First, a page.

A Long Distance Summer
Ben Philipp and Emily Gill are lucky people. They were two of six Study Tour Award winners for the 2007 PQ Tour. Four months later, they sat down (at separate computers in separate states) to discuss the experience of the Tour and the PQ. Transcribed by Emily Gill, who really should be grading papers.
Emily Gill: What better way to procrastinate than putting this together! What are you avoiding today?
Ben Philipp: We're getting ready to go into technical rehearsals for Urinetown, my thesis project at University of Georgia.
EG: But now I have to guide someone else through their great, big final project. A BFA senior project at University of Montevallo. I'm not sure which is more stressful.
BP: Good question. Let's talk about happy things.
EG: How about the USITT Study Tour. When did you first hear it and why did you decide to apply?
BP: The idea to apply came from my professor, Sylvia Pannell. During an advising session we got to chatting … EG: As always happened during those sessions…
BP: Yes. Took the sting out of singing up for 8AM drafting classes… anyway she told me about the Study Tour, and I was immediately interested, but it seemed far off so I really didn't think anything of it until I met up with Sarah Sophia Turner, a UGA alum and participant in the 2003 Study Tour, that I really decided to apply.
EG: Why's that?
BP: It was very dramatic… Sarah intently looked into my eyes and said, "Do it, it will change your life."
EG: And how can you refuse that? It's funny, Sarah was the first person I heard talking about it… when I went to visit UGA as a prospective student and she was talking about all the various opportunities and cool stuff she had done… It kind of sat in the back of my mind for a few years and then when time came around again, for the PQ, I knew it was something I wanted to do. And I had a similar conversation with Ms. Pannell, and Dr. Hill, too. And Tina Hantula at UGA was a big advocate of going.
BP: What did you write in your application essay?
EG: It was kind of nuts, it was titled "Please Pick Me" and was pretty informal but earnest. I was designing a Beckett play for an Atlanta group with a German guest director. His style of working was so different from anything I had seen -- it really made me feel like a bumpkin. But I wanted to go to Prague and see what was outside my little American bubble. And get a tan in Croatia.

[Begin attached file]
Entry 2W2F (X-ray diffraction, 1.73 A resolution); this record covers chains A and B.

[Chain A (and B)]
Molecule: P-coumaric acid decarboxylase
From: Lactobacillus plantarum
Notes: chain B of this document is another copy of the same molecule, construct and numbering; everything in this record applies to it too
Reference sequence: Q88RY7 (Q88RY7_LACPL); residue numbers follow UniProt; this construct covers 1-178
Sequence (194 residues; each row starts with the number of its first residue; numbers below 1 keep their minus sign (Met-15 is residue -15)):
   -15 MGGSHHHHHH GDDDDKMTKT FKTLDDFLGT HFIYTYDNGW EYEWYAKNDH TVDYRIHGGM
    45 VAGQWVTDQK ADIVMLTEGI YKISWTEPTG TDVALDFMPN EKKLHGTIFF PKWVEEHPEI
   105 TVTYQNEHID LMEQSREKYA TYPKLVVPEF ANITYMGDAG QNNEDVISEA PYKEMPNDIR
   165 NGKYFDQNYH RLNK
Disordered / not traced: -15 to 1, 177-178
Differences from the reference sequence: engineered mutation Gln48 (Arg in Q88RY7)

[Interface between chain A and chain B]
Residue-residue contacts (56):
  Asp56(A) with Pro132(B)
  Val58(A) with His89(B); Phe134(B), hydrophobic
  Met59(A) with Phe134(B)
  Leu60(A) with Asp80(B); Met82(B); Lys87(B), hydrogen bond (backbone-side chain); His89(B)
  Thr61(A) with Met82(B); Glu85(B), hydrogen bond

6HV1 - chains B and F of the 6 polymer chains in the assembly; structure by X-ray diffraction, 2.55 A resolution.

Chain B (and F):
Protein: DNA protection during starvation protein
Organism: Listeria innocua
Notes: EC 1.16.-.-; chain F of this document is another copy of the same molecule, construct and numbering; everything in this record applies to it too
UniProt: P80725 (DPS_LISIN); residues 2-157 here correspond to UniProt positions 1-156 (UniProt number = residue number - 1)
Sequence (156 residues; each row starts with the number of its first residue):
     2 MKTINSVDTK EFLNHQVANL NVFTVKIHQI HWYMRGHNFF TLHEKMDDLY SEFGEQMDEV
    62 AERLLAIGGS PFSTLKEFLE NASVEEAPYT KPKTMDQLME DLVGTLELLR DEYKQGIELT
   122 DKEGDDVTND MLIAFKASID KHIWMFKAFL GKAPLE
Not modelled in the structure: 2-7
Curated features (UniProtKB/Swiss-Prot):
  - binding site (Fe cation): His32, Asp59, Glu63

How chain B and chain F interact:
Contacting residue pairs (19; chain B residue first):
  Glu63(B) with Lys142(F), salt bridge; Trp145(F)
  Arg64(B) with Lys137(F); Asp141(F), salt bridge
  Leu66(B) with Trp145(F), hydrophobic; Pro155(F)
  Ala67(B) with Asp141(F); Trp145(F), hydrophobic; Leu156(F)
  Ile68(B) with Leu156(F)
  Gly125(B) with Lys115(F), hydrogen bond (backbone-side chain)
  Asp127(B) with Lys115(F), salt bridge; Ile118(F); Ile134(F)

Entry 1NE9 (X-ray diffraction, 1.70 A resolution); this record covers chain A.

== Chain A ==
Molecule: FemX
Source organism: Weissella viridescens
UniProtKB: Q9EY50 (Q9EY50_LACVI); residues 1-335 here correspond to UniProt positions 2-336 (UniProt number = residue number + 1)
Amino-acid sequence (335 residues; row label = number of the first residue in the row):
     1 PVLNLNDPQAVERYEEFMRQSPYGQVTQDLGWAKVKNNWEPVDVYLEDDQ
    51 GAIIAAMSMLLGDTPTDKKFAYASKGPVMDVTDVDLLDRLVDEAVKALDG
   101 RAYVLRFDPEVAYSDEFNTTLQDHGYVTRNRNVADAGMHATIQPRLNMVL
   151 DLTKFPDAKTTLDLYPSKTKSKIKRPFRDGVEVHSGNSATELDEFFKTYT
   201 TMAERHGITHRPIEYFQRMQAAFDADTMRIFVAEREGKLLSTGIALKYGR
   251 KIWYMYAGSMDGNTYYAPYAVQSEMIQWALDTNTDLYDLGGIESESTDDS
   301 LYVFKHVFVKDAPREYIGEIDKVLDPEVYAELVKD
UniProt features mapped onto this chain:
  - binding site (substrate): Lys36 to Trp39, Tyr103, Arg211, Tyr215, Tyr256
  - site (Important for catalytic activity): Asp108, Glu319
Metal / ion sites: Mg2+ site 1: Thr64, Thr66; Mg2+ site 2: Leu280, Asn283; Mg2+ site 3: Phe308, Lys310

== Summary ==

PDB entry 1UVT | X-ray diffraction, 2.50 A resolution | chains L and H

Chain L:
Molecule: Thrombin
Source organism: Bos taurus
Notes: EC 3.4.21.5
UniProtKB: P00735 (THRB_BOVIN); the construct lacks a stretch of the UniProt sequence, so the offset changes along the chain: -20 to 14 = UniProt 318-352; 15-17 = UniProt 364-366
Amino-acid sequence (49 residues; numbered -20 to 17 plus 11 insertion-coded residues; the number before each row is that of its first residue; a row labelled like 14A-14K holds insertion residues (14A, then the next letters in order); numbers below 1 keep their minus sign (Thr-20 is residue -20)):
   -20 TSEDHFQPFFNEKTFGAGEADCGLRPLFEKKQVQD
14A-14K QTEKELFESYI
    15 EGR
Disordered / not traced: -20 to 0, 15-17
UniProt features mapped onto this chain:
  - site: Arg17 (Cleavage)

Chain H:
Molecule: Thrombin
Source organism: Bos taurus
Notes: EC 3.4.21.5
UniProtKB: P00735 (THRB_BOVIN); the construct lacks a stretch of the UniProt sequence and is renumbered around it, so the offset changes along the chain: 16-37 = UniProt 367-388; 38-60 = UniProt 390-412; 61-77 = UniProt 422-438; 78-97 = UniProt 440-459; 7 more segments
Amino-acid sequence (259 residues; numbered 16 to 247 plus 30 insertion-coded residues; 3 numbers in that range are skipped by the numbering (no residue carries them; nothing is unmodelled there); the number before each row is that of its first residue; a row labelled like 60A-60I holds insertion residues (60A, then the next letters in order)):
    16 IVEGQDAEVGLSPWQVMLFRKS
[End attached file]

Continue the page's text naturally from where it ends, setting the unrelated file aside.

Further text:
BP: And you collected un-exchangeable Serbian currency.
EG: Ha! Yes, I made a bow out of it for my dad's birthday! It was only about $8 worth. Hey kids, keep your exchange bureau receipts! Advice from Auntie Em!
EG: Now, Ben, you've traveled through Europe before more or less on your own. What was different about being part of an organized tour?
BP: Back in 2003, I backpacked through England, France, and Italy with a close friend. We were pretty much on our own figuring out where to go, where to eat and sleep. In comparison, the Study Tour left no cathedral unexplored.
EG: Or national theatre…
BP: Yes, or national theatre scenic or costume shop. Richard Durst and MIR really put together a good program.
EG: And Martin!
BP: Oh Martin! Yes, don't forget tour guide Martin Klimenta! Our shepherd! We were in a pretty large group, but there was "no child left behind."
EG: Except when I was absorbed by the Germans at the Prague Cathedral.
BP: Okay, no capable child left behind.
EG: I was taking pictures and just followed some hiking-sandaled feet, then the feet turned around and started pointing at things and speaking German. A very "you're not my mommy!" experience. It was worth it though. I got some really pretty pictures. Abruptly changing the subject, which place would you most like to revisit?
BP: It really is a tie between the island of Hvar or Croatia…
EG: Oh! How I pine! Where we went to that great restaurant on a roof!
BP: And the really pretty beaches and landscape… and Montenegro.
EG: To give it a second chance?
BP: Yes! Remember the crazy storm that roared across the beach resort at Budva, and the power outage and pandemonium?
EG: But I loved Budva, and the history was really interesting. Such an interesting mix between east and west. Croatia was very Italianate, where Montenegro and Serbia were something more exotic, not as immediately familiar, or comfortable, to be really honest. I think it was because everyone in Croatia spoke nearly perfect American English.
BP: Because of the TV and movie imports?
EG: Yeah. So I think there was some kind of assimilation into what we're used to, whereas I felt more alien in Montenegro and Serbia -- definitely rural Serbia. But it was STUNNING.